While safety is an issue across the industry, it can be even more complicated for sex workers of color, as well as queer and trans workers. Phoenix Calida is an Afro-Latina escort who identifies as queer. She’s an outspoken social justice activist and co-host of The Black Podcast, and she knows firsthand that client interactions can turn deadly — especially when race is a component. Several years ago, Calida experienced a brutal bout of harassment from a Twitter user who pelted Calida with threats and racial slurs, sending her images of murder victims and bloody weapons. Soon after, the Twitter user found out Calida’s location. “And then came the racist references,” she tells Allure. “Plantation rape jokes, landmarks in [my city] — ‘Can I find you here, can I kill you here?’”
Even more alarming is the physical harm that’s come following the controversial Stop Enabling Sex Traffickers Act and the Fight Online Sex Trafficking Act, together known as SESTA/FOSTA. The acts were signed into law in 2018, essentially making websites liable for what users do on their platforms. After SESTA/FOSTA went into effect, websites like BackPage.com were seized under the guise of stopping online sex trafficking. But these digital resources were used as key safety checkpoints for many sex workers, who used them to screen clients and advertise their services safely and anonymously. According to Calida, losing those resources has pushed many new and lower-income sex workers into street work, which is exponentially more dangerous than other kinds of work. “Everyone I know who’s gone to street work has experienced violence,” Calida says. Especially vulnerable are low-income sex workers without the means to purchase ads on remaining websites like Eros.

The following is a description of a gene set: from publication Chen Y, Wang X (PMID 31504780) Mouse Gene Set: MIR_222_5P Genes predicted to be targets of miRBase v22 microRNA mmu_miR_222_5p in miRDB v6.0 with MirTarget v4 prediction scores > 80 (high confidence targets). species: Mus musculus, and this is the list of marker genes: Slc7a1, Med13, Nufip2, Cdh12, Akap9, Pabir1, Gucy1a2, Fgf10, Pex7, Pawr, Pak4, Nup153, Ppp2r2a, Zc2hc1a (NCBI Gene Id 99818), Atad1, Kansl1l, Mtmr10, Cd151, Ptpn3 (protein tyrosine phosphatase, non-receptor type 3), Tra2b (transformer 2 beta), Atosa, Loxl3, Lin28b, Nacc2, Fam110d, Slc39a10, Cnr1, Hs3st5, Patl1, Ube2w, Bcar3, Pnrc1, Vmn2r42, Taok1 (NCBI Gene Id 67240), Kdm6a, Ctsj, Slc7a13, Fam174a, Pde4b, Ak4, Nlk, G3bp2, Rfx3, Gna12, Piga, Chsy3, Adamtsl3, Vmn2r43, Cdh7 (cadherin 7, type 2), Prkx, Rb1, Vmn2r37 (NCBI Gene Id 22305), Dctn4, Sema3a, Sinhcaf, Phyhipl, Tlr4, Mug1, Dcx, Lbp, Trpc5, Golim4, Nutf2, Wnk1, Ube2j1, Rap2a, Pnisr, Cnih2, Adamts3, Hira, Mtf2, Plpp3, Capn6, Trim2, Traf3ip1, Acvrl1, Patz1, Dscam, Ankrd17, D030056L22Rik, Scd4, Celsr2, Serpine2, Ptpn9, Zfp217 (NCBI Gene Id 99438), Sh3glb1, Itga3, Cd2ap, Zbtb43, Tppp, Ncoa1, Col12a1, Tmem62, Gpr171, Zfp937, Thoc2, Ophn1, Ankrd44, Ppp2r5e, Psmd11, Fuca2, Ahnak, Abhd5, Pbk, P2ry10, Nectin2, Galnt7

Many Workers Love What They Do
While self-care for workers is a nuanced conversation, it’s one that needs to be had. For Calida, that begins with decriminalizing the industry. “That way, if you do tell a doctor [about sex work], they don’t necessarily have to carry any guilt that they’re helping you do something illegal,” she says. She also wants to give sex workers a new narrative. “People think, ‘Oh, they’re addicted to drugs, maybe living on the streets, had a horrible childhood, had an abusive pimp who got them into the industry,” she says. “Those cases absolutely do happen, but sex workers as a whole are an incredibly multifaceted, diverse group of people. And we get stuck with one narrative that hasn’t changed since Jack the Ripper’s victims were found.”
Lola Jordan agrees. “I feel so very comfortable doing what I do,” Jordan says, noting that, even if she goes back to a standard nine-to-five job, she doesn’t plan to quit sex work. “Since I’ve been a sex worker, my self-confidence has been a lot higher. I think that's because I am very independent. I rely on myself, I make my own hours and I make my own income.”
Ultimately, for many workers, the physical labor associated with the work is just part of the job. Like any job, it has its ups and downs, and it’s not for everyone — but for many folks, it’s a legitimate, autonomous choice. “It has 100 percent changed my life, and I’ll look back at this period of time proudly,” Renee Wilson* says. “Sex work is hard physically, mentally and emotionally — but I don’t care to gain or strive for anyone’s respect or sympathy for what I do. I’m happy and secure with who I am and the choices I’ve made.”
*Name has been changed.